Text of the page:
From the All-White Jury to the Sociological Survey: Making the Statistical Case against Capital Punishment

Michael McGovern, History of Science

Date: 
Wed, 03/17/2021 - 12:00pm
Location: 
via Zoom
Event Category: 
Seminar
Audience: 
By Invitation Only
Graduate Students

To RSVP, please email jrivkin@princeton.edu

LEGS, or "Law-Engaged Graduate Students," meets during the academic year to discuss a work in progress by one of our Graduate Associates. Academic papers, dissertation proposals, and dissertation chapters have been presented at these meetings, to an audience of fellow graduate students.

Abstract: "This chapter discusses the politics of race and measurement in the origins of the elite-led death penalty abolition movement in the 1960s. It follows two different efforts by the NAACP Legal Defense Fund to litigate on the basis of statistical evidence and argues that the two strategies, often treated separately, formed a common thread and set the LDF toward a close embrace of social science. Whitus v. Georgia (1967) used probabilistic evidence to make a case of jury discrimination before the Supreme Court, while the appellate case Maxwell v. Bishop (1968) relied on a social scientific survey of rape cases in the South computed and analyzed by criminologists. One addressed jury composition, the other, jury behavior. Both raised constitutional claims about fairness that drew on statistical concepts, setting the stage for battles over the death penalty and employment policy during the 1970s. In this informal presentation, I will talk about this ongoing work informally, raising some questions for how to think about Furman v. Georgia (1972), the case that rendered the death penalty unconstitutional, in light of the politics of quantification it largely left to one side. I'm also eager to chat about how to avoid the pitfalls of elite-led heroic narratives while keeping a keen eye on the production of knowledge as a civil rights issue."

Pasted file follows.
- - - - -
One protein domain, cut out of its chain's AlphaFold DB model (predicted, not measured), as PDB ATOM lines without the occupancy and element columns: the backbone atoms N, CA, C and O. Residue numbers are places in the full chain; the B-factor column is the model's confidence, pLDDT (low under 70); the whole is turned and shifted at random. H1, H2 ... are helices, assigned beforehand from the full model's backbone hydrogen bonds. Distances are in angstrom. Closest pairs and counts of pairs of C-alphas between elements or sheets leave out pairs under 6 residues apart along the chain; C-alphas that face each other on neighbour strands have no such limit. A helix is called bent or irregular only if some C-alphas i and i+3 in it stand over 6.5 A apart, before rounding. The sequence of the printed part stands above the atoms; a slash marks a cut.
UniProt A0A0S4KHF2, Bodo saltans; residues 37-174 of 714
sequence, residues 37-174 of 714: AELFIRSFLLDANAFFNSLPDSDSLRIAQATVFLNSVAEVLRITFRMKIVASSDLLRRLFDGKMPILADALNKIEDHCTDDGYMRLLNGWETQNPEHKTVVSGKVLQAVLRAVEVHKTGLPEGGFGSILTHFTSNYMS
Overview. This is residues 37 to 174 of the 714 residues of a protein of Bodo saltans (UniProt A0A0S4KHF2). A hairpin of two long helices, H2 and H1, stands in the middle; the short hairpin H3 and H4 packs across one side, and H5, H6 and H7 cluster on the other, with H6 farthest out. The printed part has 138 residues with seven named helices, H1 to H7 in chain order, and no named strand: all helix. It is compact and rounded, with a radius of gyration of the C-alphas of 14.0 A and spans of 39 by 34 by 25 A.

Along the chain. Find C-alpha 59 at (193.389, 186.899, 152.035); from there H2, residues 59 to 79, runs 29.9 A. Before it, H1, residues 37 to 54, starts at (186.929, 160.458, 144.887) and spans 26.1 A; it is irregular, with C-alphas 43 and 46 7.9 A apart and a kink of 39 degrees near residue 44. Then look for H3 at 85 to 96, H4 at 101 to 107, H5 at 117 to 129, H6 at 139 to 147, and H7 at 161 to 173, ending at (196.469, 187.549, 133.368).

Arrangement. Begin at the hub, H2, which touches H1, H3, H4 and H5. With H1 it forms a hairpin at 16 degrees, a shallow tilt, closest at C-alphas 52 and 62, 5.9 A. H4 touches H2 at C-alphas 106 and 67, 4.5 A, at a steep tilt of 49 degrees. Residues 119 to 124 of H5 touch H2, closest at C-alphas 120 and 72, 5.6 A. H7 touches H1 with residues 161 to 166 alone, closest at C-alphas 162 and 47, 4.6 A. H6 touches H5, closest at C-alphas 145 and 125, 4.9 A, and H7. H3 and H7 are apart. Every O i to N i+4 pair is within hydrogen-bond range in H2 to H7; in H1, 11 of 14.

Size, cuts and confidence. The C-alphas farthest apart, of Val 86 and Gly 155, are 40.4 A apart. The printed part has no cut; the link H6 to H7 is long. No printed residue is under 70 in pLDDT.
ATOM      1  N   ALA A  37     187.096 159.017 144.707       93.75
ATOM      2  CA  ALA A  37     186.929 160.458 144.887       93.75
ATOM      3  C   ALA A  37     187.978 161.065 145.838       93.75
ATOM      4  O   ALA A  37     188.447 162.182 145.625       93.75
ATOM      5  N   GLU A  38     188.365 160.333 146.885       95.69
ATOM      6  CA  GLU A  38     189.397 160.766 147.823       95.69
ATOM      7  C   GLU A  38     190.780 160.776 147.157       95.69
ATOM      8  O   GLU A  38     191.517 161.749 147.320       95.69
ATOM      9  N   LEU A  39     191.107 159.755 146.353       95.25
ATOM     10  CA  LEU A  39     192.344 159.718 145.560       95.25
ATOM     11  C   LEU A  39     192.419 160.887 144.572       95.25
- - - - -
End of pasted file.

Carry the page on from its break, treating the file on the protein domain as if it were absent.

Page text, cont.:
Michael McGovern
History of Science

Michael McGovern studies the history of the human sciences, race, law, and technology with a focus on how data travel throughout society, make claims on people, and transform political life. His dissertation charts the rise of statistical proof of racial discrimination in the U.S. legal system from the civil rights era forward by focusing on the NAACP Legal Defense Fund's efforts to combat employment discrimination and abolish capital punishment.